“Without the ability to sync, there’s very few users who will really be able to use [LastPass],” said Joseph Bonneau, a cryptography researcher and computer security expert at New York University. “They’re making the free version so difficult to use that most people will be forced to pay or use another solution.”

I was also interested in Chris Smith’s discussion of trackers.

The Register points out that LastPass rivals 1Password and KeePass do not have any trackers. Bitwarden has two trackers, and Dashlane has four.

I decided to use this as an opportunity to reassess. If I am going to pay then I feel I would rather pay for 1Password.

Bookmarked Bots, Disruptors, and Frictionless Interactions by Sign in – Google Accounts (W. Ian O'Byrne)

The bot can act as a guide on the side and assist with some resources that may help. The bot can recognize the prior achievement of the learner and adjust the level of support it provides. The bot can provide realtime assurance by walking through the assignment with the learner, and either collecting the assignment, providing feedback and a chance to resubmit, or granting an extension of the deadline if things get too pressing.

Ian O’Byrne talks about the place of bots in making our learning experiences frictionless. As he explains, this potentially frees teachers from the trivial.

Done well, the use of bots in education offers an opportunity to free up the instructor while offering better scaffolding for learners. Educators can be freed up from the traditional frustrations of data collection, report filing, and administrative tasks.

Technology provides the starting point, but we cannot lose high touch when we move to high tech. Culture and professional development for learners, instructors, and support staff are even more important.

This reminds me of Bill Ferriter’s argument that technology makes learning more doable. I guess the question then becomes what sort of learning is supported and made more doable. Maybe sometimes friction actually serves a purpose?

Bookmarked American Idle by Eugene Wei (Remains of the Day)

Some people find my posts too long. I’m sympathetic to the modern plague of shortened attention spans, but I also don’t want lazy readers. At the same time, this piece felt like it was missing a through line that would help pull a reader through.

And then I had a minor epiphany, or perhaps it was a moment of delusion. Either way, it provided an organizing conceit: I decided to write this piece in the style of the TikTok FYP feed. That is, a series of short bits, laid out vertically in a long scrolling feed.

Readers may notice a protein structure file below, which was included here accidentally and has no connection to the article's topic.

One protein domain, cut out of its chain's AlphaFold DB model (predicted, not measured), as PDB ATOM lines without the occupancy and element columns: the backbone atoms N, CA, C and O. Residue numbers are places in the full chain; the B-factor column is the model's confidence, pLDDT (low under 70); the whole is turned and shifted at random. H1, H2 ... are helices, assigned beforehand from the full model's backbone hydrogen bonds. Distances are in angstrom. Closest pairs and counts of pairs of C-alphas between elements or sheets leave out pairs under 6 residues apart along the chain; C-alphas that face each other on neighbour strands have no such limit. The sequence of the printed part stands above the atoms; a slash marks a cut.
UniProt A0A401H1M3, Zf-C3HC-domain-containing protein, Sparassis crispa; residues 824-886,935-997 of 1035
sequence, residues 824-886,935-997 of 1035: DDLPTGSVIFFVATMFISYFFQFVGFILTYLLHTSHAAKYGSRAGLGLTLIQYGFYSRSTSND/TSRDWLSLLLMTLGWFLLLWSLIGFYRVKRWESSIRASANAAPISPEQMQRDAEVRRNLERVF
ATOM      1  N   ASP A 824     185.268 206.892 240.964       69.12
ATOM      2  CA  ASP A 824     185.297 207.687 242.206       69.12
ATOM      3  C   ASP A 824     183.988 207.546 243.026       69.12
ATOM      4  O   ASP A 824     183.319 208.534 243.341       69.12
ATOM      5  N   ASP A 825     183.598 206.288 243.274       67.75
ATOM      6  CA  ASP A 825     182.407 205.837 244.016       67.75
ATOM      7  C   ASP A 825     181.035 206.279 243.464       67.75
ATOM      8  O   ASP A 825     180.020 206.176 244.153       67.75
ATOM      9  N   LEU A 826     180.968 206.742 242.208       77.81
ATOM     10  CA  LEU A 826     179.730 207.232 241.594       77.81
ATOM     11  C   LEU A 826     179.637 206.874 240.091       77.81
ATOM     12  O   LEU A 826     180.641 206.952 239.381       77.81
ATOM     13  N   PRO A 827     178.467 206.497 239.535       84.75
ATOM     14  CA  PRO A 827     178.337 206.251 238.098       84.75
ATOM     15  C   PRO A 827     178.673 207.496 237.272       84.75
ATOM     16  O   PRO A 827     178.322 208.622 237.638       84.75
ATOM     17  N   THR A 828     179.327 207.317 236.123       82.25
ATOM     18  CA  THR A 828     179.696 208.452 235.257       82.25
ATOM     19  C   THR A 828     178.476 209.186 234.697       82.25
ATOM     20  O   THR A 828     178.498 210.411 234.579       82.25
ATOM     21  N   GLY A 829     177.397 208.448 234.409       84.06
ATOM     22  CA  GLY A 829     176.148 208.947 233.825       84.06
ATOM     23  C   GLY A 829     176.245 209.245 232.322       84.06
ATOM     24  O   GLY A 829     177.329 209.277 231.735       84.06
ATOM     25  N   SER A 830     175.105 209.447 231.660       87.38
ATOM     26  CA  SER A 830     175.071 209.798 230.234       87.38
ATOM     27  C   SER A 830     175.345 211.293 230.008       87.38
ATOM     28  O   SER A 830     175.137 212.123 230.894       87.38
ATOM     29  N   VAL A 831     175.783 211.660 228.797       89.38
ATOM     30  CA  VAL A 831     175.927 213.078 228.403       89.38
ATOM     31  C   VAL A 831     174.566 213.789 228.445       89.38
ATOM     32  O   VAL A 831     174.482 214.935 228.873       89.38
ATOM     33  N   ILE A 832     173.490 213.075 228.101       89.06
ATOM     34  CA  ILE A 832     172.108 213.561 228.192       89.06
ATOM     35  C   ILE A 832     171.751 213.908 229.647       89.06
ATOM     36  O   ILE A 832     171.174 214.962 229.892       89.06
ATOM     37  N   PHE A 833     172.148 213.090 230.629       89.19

This piece is long, but if you get bored in any one section, you can just scroll on the next one; they’re separated by horizontal rules for easy visual scanning. You can also read them out of order. There are lots of cross-references, though, so if you skip some of the segments, others may not make complete sense. However, it’s ultimately not a big deal.

Eugene Wei takes a deep dive into the world of TikTok. He explores the the various features and the user experience. This includes the way in which creativity feeds creativity, the abstraction of a bunch of steps into an effects or filters (e.g. Duet feature), improvement on productivity, ability to easily remix based on length, the place of the network and comments in regards to context and success, the way in which the message is in the medium, and how TikTok is entertainment Cheetos.

Wei also provides thoughts on what is missing, such as the ability to trace trace multi-part videos, sort by descending popularity and improved search rankings.

One of the things that stood out in this piece is what Wei says about ideas and the origin of innovation:

One day, the conditions are finally right, and an idea that has failed ten times before suddenly breaks out. Sometimes it’s a tweak in execution, maybe it’s an advance in complementary or enabling technology, sometimes it’s a cultural shift.

Most of the best ideas in tech first appeared in science fiction books in the 1960s, and many of those are still waiting for their time to come. This is why rejecting companies that are trying something that’s been tried before is so dangerous. It’s lazy pattern-matching.

“John Naughton” in Tuesday 23 February, 2021 | Memex 1.1 ()

Bookmarked Why Taylor Swift’s Nostalgia Play Works by Shirley Li (

The re-recording, which has already topped the U.S. iTunes chart, certainly marks another instance of pop culture’s obsession with nostalgia paying off. Many similar industry efforts—TV reboots, extensions of film franchises, covers of childhood favorites—service fans through cameos and casual references without meaningfully considering the original work’s impact. But Swift, through her stronger vocals, engages with her younger self, scrutinizing her lyrics. She joins in on the act of being a Taylor Swift fan.

Shirley Li reflects upon Taylor Swift’s rerecording of Taylor Swift’s Love Story. She explains that this is more than just a like for like recreation, but instead it is an ode to a past self.
Bookmarked Praxis and the Indieweb (